RRC president Stephanie Forsyth leaves amid provincial review
RRC president steps down after MGEU calls for review, exodus of senior staff
Red River College president Stephanie Forsyth has stepped down.
The announcement came via the college's board of governors Wednesday afternoon, who said, "As of August 31, 2014 Ms. Forsyth will not be continuing in her role as President of Red River College for personal and family reasons."
A college spokesperson said Forsyth's departure "occurred through a mutual agreement with her and the Board of Governors."
"The president approached us. It’s not like the contract ended, and we discussed the terms of that. The president approached us, and we had a discussion, and we moved forward from there," Lennon told CBC News.
"I think we are solutions-oriented and said let's discuss and look at what’s best for the college and what’s best for Stephanie Forsyth and that’s what we’ve done."
Lennon would not say if Forsyth received a contract buyout.
"The terms of departure we aren’t sharing," said Lennon. "That’s an HR matter … it was by mutual agreement that we parted ways."
Province reviewing HR, finances at RRC
Both Forsyth and the college have been under heavy scrutiny in recent years.
In April, the union representing 1,500 Red River College employees called on the college’s board to launch a leadership review, saying there was extremely low morale and a "lack of confidence in the ability of the current administration to shape a successful future."
- Red River College faces $2M shortfall as another manager leaves
- Employees' union calls for review of Red River College leadership
In the past three years, 12 senior staff have left Red River College. The college was also facing a forecast $2 million shortfall in June.
"One of our projections showed a potential shortfall, and so we made corrective actions in order to address the shortfall," Lennon said on Wednesday. "There never was any deficit, and we finished the year with a balanced budget. I think that’s important to say."
In April, Manitoba Education Minister James Allum told CBC the province would investigate "issues related to human resources and financial management" of Red River College.
"We'll be sharing it with the board. We'll be making it public. We'll be working to find ways of improving, if it’s required, ways of improving financial accountability at the college," Allum said Wednesday.
On Wednesday, Michelle Gawronsky of the MGEU said her members are concerned about having a safe place to work and about RRC’s reputation, but she’s confident issues with financial management at RRC will be dealt with.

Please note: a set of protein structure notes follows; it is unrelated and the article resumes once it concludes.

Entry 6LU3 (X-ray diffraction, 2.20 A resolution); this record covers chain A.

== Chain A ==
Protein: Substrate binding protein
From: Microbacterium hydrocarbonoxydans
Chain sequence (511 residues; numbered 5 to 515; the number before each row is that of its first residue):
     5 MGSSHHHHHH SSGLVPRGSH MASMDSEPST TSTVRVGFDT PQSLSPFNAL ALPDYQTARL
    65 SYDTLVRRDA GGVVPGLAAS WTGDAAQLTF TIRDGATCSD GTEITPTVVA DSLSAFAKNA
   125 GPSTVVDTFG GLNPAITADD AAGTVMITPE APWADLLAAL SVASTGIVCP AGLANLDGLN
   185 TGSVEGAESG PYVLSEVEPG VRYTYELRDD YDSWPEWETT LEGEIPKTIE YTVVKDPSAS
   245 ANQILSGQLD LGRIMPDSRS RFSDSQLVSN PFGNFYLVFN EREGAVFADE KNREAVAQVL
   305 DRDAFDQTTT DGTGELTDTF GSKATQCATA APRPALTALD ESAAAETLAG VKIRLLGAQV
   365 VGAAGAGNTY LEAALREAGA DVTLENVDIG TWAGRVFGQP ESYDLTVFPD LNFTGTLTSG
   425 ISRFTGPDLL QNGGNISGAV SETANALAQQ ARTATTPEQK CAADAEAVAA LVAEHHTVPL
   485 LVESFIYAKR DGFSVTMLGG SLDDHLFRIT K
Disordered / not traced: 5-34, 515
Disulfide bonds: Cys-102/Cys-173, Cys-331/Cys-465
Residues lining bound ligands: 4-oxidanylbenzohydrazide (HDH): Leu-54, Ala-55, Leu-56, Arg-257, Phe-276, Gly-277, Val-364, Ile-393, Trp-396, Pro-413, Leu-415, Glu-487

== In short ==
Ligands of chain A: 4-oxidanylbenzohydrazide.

"They were mostly concerned there was a real exodus of senior staff that have a lot of the knowledge and the education and the stability that was there have since left," said Gawronsky.
Forsyth drew criticism for expense account
Forsyth held the top spot at the college since June 2010 after coming from Northwest Community College in British Columbia.
She drew heavy criticism in March 2013 after an access to information request filed by the Canadian Taxpayers Federation revealed controversial expense items.
- Red River College president expenses golf shoes, licence
- Red River College OKs all of president’s expenses
Forsyth claimed $205 golf shoes as well as a number of expenses for her BMW, including her driver's licence, car washes, winter tires and a GPS system.
The requests showed Forsyth expensed a duffel bag for $134 from the Vancouver International Airport in September 2011, $107 in groceries for a dinner prepared for a Manitoba minister and over $370 on ballet tickets.
Forsyth later said she would pay the college for her golf shoes and license, but a review by the college's board of governors found Forsyth was not required to pay back any of the expenses.
RRC already looking for replacement
According to the college, they are already looking for a replacement for Forsyth.
David Rew, who has been with RRC for 35 years, is taking over as acting president until a replacement is hired.
Colin Craig, the prairie director of the Canadian Taxpayers Federation, said the college must find a suitable replacement and keep a close eye on them once hired.
"The college is going to have to look for someone who is a little more respectful of public funds," he said. "At the same time the college's board needs to do a better job of watch-dogging what's going on because there have been some serious breaches where they haven't been paying enough attention."
Craig said the federation has heard numerous complaints about Forsyth since she took the position four years ago.
"We've certainly heard a lot of complaints and concerns over the years from people inside the college, about different aspects — whether it's the president's personal expenses or the low level of morale," said Craig. "There's certainly a lot of frustration at the college."